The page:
Science Interviews

Interview

Thu, 26th Mar 2015

At the scene of a crime

Alan Dobson, Bedfordshire, Cambridgeshire and Hertfordshire collaborative major crime unit

Listen Now    Download as mp3 from the show Whodunnit? Fascinating Forensics

What happens when the police arrive at a crime scene? How do they protect Scene of crime the evidence from contamination? And how do they decide what constitutes as evidence? Alan Dobson, a scene of crime coordinator with the major crime unit walks Chris Smith through how he would secure a scene...

Ginny - And so, our story begins. It was early this morning when the manager of the Cambridge Science Centre came upon the gruesome site now in front of us. As she entered the centre, she was surprised to notice that the door to the office, which was normally kept locked, was wide open. Crossing the room to look inside, she almost literally stumbled across the body of Mr. Wells, the centre’s accountant, lying unmoving on the floor. Bending down to check his pulse, it didn’t take her long to realise that the body was cold. 

Mr. Wells was dead. Shakily, she reached for her mobile phone to call the police.

(phone ring)

Police - Hello. You're through to the police. How can we help?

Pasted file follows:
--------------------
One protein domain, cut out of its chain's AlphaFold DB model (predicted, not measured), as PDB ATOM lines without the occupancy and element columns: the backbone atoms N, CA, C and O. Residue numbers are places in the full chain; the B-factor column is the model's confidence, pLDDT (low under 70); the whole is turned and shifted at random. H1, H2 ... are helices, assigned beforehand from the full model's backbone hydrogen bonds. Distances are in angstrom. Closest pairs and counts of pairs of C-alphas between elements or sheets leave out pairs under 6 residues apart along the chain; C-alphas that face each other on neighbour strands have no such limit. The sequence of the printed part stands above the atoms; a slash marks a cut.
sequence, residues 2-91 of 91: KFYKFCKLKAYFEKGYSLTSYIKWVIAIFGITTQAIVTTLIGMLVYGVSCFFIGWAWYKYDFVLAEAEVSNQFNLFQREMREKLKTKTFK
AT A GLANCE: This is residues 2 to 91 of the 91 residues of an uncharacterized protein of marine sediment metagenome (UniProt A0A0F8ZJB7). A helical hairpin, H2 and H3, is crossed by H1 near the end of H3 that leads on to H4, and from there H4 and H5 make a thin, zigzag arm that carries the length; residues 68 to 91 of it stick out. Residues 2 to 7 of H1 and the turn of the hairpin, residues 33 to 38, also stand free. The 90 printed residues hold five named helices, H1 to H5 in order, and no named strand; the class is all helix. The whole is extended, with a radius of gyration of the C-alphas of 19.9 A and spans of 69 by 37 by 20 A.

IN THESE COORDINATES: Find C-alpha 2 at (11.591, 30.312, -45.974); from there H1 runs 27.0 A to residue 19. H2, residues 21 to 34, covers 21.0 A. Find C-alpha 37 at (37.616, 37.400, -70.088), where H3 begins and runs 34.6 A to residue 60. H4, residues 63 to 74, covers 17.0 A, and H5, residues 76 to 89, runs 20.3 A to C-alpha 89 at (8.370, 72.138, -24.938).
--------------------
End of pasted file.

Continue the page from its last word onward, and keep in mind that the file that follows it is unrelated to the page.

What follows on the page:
Female - I just got to work. I think somebody’s dead. He’s on the floor. He’s not breathing.

Police - Okay. Are you sure he’s not breathing? Have you checked? Can you see his chest rising?

Female - No. He’s definitely not breathing. It looks like he’s been here quite a while. He’s not got a pulse either and he’s cold. I'm pretty sure he’s dead.

Police - Okay. Where are you? We’ll get someone to you straightaway. Try not to touch him or anything around him, okay?

Female - Yeah. I'm at the Cambridge Science Centre, the one on Jesus Lane.

Police - Okay. Somebody’s on their way. Stay on phone with me, okay.

Chris - So, what happens when the police arrive at a crime scene? How do they protect the evidence from contamination and what actually classes as evidence? Alan Dobson is a scene of Crime Coordinator with the Bedfordshire, Cambridgeshire, and Hertfordshire Collaborative Major Crime Unit. Easy for you to say. Welcome, Alan. Thanks very much for joining us. So tell us first of all, when you arrive at a scene like our one here, what actually do you do?

Alan - Well, I think the first thing that we have to ensure is that we have complete security of the scene. You'll see here already where you’ve placed the body, there are a number of items, which I won't discuss quite yet, because I don’t want to come in to this scene prior to making sure that it is protected. 

There could be untold secrets here that we can look out, that we can provide evidence for. Until I have a full scenario of exactly what I believe has happened from all the people that had already been in, for example, the person finding the body, maybe paramedics. 

You can see here we’ve already put “crime scene do not enter” tape. We would have somebody on the other side of that with a crime scene log. That log will show every single person coming in and out of this scene. Quite simply, until I were to arrive with the crime scene manager, absolutely, nobody else comes in this scene.

Chris - How do you stop it getting contaminated?